A slave to liberal passions

Godfrey Hodgson dethrones a Founding Father; The Long Affair: Thomas Jefferson and the French Revolution by Conor Cruise O'Brien, Sinclair-Stevenson, pounds 25
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The Independent Culture
Three monuments dominate the Mall in Washington, celebrating the trinity of the American civil religion. A tall obelisk commemorates George Washington, father of American independence. A porticoed temple celebrates Lincoln, the renewer of the covenant. And a dome, reflected in the Tidal Basin, glorifies Thomas Jefferson, near-holy spirit of the American ideology.

Inside the Jefferson memorial, a number of texts were inscribed, including three about slavery: "I tremble for my country when I reflect that God is just, that his justice cannot sleep forever. Commerce between master and slave is despotism. Nothing is more certainly written in the book of fate than that these people are to be free."

The last sentence, taken from Jefferson's Autobiography, is incomplete. It continues, as Conor Cruise O'Brien points out, to state that "Nor is it less certain that the two races, equally free, cannot live in the same government. Native habit, opinion has drawn indelible lines of distinction between them."

The suppression of the second half is only a detail in the long campaign to conceal the awkward fact that the imperishable author of the ringing declaration that all men were created equal was not only a slave-owner but also a racist.

Nor can this be brushed aside with the defence that he only reflected the prejudices of his time. George Washington did not share Jefferson's racism. Jefferson believed, as Washington did not, that there was no future for black people in the United States and he therefore advocated that. freed slaves should be sent "back where they came from", in the phrase beloved of modern British racists.

The evidence O'Brien deploys has been painstakingly accumulated by a whole younger generation of American historians. It includes the fact that Jefferson tried to write into the laws of Virginia two proposals that were too strong even for his fellow-slave-owners. One would have made it illegal for free Negroes to enter the state, or to stay there once freed. The other would have removed from "the protection of the laws" any white woman who bore a black man's child: an invitation to lynching.

Thanks to earlier southern historians, it is widely believed that Jefferson, although a slave-owner, wanted to abolish slavery. He did condemn slavery, and no doubt he hated it, if only because of the contradiction between his ideology of liberty and the reality of his life. But he went to great lengths to recapture and punish his own runaways.

Unlike Washington, he did not free his own slaves in his will, with the exception of four who were probably his own children. O'Brien accepts that we shall not know for certain whether Jefferson was the father of Beverley, Harriet, Madison and Eston Hemings, the children of his servant Sally Hemings, until DNA testing has been carried out on their remains. The guardians of the Jefferson cult have always poured scorn on the tale that Sally was Jefferson's mistress. But what is not in doubt is that Sally was the half-sister of Jefferson's own wife, daughter of a liaison between Martha Jefferson's father and a slave.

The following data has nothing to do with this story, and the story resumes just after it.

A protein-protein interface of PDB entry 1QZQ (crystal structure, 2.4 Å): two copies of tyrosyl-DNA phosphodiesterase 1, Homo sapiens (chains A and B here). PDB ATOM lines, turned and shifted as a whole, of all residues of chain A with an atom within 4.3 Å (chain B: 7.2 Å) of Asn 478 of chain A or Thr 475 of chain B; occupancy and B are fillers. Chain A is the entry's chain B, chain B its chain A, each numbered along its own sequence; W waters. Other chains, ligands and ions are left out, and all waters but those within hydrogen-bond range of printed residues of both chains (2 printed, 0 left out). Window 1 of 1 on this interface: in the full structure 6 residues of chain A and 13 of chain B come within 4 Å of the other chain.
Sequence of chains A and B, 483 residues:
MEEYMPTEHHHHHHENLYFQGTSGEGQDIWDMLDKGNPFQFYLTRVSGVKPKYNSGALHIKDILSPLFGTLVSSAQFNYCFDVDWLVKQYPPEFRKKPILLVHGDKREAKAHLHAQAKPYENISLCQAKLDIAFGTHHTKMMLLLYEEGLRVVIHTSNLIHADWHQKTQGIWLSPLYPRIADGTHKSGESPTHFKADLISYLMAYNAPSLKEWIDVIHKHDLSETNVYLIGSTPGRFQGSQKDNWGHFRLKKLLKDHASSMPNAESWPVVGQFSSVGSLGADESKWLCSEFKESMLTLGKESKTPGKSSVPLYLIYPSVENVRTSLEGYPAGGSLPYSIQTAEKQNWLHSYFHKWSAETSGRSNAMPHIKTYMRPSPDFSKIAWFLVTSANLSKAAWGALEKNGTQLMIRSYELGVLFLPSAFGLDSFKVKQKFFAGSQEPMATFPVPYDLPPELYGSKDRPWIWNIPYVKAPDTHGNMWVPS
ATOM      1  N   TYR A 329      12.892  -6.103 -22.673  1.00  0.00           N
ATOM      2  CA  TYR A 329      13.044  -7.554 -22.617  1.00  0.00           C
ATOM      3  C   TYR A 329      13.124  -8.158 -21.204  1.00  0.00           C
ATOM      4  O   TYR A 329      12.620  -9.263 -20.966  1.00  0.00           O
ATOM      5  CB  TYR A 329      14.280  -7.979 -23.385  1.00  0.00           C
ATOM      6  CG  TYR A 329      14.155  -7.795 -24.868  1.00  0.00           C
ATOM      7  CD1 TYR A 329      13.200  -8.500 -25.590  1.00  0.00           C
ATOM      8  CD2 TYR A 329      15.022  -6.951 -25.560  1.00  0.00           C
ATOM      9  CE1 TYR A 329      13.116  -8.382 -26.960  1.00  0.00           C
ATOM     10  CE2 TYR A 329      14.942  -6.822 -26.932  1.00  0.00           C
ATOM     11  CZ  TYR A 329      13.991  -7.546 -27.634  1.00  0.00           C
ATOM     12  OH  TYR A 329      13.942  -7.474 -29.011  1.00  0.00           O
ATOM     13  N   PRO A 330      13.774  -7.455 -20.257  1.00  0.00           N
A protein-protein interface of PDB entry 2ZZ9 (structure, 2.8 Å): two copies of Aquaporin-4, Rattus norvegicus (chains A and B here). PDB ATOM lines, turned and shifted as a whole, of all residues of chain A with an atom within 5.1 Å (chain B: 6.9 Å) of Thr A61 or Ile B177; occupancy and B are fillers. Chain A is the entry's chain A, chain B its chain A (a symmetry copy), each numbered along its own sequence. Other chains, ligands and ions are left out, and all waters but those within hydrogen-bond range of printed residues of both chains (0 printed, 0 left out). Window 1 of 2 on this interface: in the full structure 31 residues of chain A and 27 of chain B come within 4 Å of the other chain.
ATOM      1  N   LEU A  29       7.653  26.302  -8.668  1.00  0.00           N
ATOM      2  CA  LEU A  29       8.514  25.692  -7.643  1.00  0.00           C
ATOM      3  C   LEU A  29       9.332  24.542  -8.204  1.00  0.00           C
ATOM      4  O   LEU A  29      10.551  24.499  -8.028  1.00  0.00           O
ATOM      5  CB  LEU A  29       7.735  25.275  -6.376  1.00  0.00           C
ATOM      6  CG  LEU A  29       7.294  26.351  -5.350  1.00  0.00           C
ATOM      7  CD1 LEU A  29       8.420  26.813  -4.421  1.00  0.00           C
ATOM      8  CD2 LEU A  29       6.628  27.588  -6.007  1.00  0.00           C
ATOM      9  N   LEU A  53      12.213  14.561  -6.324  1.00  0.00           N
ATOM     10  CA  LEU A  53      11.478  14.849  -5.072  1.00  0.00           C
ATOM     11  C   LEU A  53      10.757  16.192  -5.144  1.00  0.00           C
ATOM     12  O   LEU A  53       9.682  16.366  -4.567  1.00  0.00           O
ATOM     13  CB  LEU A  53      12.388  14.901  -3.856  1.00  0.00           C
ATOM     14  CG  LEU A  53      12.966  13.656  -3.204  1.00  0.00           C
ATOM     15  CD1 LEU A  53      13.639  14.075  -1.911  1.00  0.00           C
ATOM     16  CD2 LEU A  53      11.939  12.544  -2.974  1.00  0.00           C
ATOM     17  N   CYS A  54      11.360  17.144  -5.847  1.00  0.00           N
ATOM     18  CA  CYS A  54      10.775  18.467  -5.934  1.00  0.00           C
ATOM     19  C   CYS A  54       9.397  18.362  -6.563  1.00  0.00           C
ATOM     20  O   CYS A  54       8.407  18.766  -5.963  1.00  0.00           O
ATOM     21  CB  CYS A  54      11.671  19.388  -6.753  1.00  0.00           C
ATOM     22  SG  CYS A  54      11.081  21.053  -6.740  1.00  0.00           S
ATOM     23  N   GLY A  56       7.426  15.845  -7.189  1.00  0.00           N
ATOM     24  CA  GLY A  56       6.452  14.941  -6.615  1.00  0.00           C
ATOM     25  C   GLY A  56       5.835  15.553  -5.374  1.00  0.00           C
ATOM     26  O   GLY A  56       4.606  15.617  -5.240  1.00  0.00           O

It is not the chief purpose of O'Brien's book to portray Jefferson as a racist or a hypocrite. Its theme is his role as the principal champion in America of the French Revolution. Although generations of Jeffersonians have portrayed their hero as a pillar of an American democratic tradition far removed from the ferocity of Robespierre, O'Brien notes that Jefferson continued to defend the atrocities in France. After the king's execution, Jefferson as Secretary of State wrote to his charge d'affaires in Paris that "were there but an Adam and an Eve left in every country, and left free, it would be better than as it now is".

Not until long after the Terror did Jefferson condemn the Revolution. And then, suggests O'Brien, one significant factor was Robespierre's proposal, in response to the slave rebellion in Haiti, to emancipate the slaves in all French and British colonies.

"How is it", Dr Johnson asked, "that we hear the loudest yelps for liberty from the drivers of negroes?" The remark has usually been dismissed as a cheap shot from a resentful Tory. But O'Brien suggests there may indeed have been a connection between the cult of Liberty in Virginia and slavery. Liberty to white Virginians included the liberty to own slaves.

Nothing can now change the fact, he believes, that the US will increasingly be a multi-racial society. The mainstream will therefore soon eject Jefferson from the American trinity. He will be left to that minority who defend white supremacy and States' Rights. Both suspects in the Oklahoma City bombing claimed him as an inspiration. Timothy McVeigh, when arrested, was wearing a T-shirt inscribed "The tree of liberty must be refreshed from time to time with the blood of patriots and tyrants."

The traditional view of Jefferson is that he was a passionate advocate of liberty for all trapped in the position of owning slaves. O'Brien brings to Jefferson his suspicion of the harm done by revolutionary rhetoric in Ireland and his sympathy for Edmund Burke's negative view of the French Revolution. Making allowance for that, he has put the torch of his persuasive gifts to the evidence heaped up by revisionist historians. Together they have scorched the marble statesman of the Tidal Basin. The questions about Jefferson's ideological legacy raise questions about the nature of US civil religion - and the extent to which it extends its offer of equality to those who are not white North Americans.